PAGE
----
Bernoulli's inequality

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In real analysis, Bernoulli's inequality (named after Jacob Bernoulli) is an inequality that approximates exponentiations of 1 + x.

The inequality states that

for every integer r ≥ 0 and every real number x ≥ −1. If the exponent r is even, then the inequality is valid for all real numbers x. The strict version of the inequality reads

for every integer r ≥ 2 and every real number x ≥ −1 with x ≠ 0.

Bernoulli's inequality is often used as the crucial step in the proof of other inequalities. It can itself be proved using mathematical induction, as shown below.

Contents

Proof of the inequality

For r = 0,

is equivalent to 1 ≥ 1 which is true as required.

Now suppose the statement is true for r = k:

Then it follows that

However, as 1 + (k + 1)x + kx2 ≥ 1 + (k + 1)x (since kx2 ≥ 0), it follows that (1 + x)k + 1 ≥ 1 + (k + 1)x, which means the statement is true for r = k + 1 as required.

By induction we conclude the statement is true for all r ≥ 0.

Generalization

The exponent r can be generalized to an arbitrary real number as follows: if x > −1, then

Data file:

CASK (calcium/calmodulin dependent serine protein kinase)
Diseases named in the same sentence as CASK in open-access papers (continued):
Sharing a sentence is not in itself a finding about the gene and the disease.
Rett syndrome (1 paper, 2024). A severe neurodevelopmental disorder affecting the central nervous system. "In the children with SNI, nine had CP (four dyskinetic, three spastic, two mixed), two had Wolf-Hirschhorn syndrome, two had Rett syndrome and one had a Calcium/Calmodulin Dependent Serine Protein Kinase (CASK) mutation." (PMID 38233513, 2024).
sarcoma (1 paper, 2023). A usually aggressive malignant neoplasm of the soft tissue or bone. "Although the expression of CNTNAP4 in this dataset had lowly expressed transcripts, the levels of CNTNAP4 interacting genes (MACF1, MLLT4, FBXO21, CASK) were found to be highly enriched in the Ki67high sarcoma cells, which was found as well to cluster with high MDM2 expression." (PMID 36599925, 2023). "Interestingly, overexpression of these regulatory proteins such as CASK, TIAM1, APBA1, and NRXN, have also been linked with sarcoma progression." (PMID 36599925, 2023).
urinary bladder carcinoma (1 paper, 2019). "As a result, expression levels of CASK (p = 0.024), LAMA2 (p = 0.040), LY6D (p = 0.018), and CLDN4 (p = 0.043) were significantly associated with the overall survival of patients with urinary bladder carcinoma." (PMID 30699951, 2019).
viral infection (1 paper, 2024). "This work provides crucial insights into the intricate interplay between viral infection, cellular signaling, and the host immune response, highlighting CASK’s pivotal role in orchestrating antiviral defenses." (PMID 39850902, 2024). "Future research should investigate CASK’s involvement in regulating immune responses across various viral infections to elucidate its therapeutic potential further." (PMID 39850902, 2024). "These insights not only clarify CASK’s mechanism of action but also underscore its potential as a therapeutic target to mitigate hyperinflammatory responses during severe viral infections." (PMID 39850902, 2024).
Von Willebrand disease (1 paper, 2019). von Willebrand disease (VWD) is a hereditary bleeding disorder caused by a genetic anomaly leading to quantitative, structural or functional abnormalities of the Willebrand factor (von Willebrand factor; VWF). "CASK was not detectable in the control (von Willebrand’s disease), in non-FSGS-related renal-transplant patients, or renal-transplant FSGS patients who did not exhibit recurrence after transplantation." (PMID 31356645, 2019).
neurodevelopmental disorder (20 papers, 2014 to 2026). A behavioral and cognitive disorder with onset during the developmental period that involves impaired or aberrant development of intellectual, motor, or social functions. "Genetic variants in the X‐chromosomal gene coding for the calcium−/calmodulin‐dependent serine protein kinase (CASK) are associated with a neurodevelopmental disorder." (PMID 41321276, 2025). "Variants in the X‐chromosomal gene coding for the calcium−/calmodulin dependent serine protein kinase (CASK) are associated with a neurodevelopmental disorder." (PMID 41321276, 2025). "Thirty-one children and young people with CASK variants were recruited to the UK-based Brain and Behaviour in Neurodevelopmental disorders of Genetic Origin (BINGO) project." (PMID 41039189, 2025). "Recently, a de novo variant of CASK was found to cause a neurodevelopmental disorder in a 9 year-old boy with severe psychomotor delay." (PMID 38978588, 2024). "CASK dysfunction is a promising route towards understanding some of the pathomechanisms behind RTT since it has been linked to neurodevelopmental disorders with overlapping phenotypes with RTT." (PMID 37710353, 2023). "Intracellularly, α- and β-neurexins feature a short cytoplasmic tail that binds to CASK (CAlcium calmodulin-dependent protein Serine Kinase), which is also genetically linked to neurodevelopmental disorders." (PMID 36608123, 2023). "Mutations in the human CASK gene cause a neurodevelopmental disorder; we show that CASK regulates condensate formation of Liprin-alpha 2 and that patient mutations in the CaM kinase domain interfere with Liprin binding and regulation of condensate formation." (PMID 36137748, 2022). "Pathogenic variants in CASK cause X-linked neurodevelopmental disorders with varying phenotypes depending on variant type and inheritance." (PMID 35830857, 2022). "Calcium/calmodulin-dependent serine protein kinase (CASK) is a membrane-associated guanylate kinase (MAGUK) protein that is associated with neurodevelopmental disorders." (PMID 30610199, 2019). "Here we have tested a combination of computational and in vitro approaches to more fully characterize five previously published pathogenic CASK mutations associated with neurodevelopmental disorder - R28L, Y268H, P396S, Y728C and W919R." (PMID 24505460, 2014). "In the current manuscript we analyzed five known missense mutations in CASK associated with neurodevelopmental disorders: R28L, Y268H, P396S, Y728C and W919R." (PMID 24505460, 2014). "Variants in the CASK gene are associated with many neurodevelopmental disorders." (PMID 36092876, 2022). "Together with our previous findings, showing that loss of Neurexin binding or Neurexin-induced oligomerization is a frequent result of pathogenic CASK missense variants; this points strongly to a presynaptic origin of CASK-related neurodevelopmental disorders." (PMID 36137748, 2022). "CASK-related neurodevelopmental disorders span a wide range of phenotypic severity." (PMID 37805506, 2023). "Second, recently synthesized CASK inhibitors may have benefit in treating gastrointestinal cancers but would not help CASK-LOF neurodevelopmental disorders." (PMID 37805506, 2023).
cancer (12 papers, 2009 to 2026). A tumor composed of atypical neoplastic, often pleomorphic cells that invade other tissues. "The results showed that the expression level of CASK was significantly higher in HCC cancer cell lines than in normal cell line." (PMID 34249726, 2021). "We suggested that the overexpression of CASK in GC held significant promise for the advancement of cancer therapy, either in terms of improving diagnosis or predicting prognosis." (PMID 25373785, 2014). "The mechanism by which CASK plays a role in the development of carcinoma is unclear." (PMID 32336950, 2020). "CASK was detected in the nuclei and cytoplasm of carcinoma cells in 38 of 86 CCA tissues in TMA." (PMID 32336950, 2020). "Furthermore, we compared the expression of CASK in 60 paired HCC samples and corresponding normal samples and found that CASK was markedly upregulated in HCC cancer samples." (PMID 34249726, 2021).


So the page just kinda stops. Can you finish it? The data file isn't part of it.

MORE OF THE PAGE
for r ≤ 0 or r ≥ 1, and

for 0 ≤ r ≤ 1.

This generalization can be proved by comparing derivatives. Again, the strict versions of these inequalities require x ≠ 0 and r ≠ 0, 1.

Related inequalities

The following inequality estimates the r-th power of 1 + x from the other side. For any real numbers xr > 0, one has

where e = 2.718.... This may be proved using the inequality (1 + 1/k)k < e.

References

  • Carothers, N. (2000). Real Analysis. Cambridge: Cambridge University Press. pp. 9. ISBN 0521497566. 
  • Bullen, P.S. (1987). Handbook of Means and Their Inequalities. Berlin: Springer. pp. 4. ISBN 1402015224. 
  • Zaidman, Samuel (1997). Advanced Calculus. City: World Scientific Publishing Company. pp. 32. ISBN 9810227043. 

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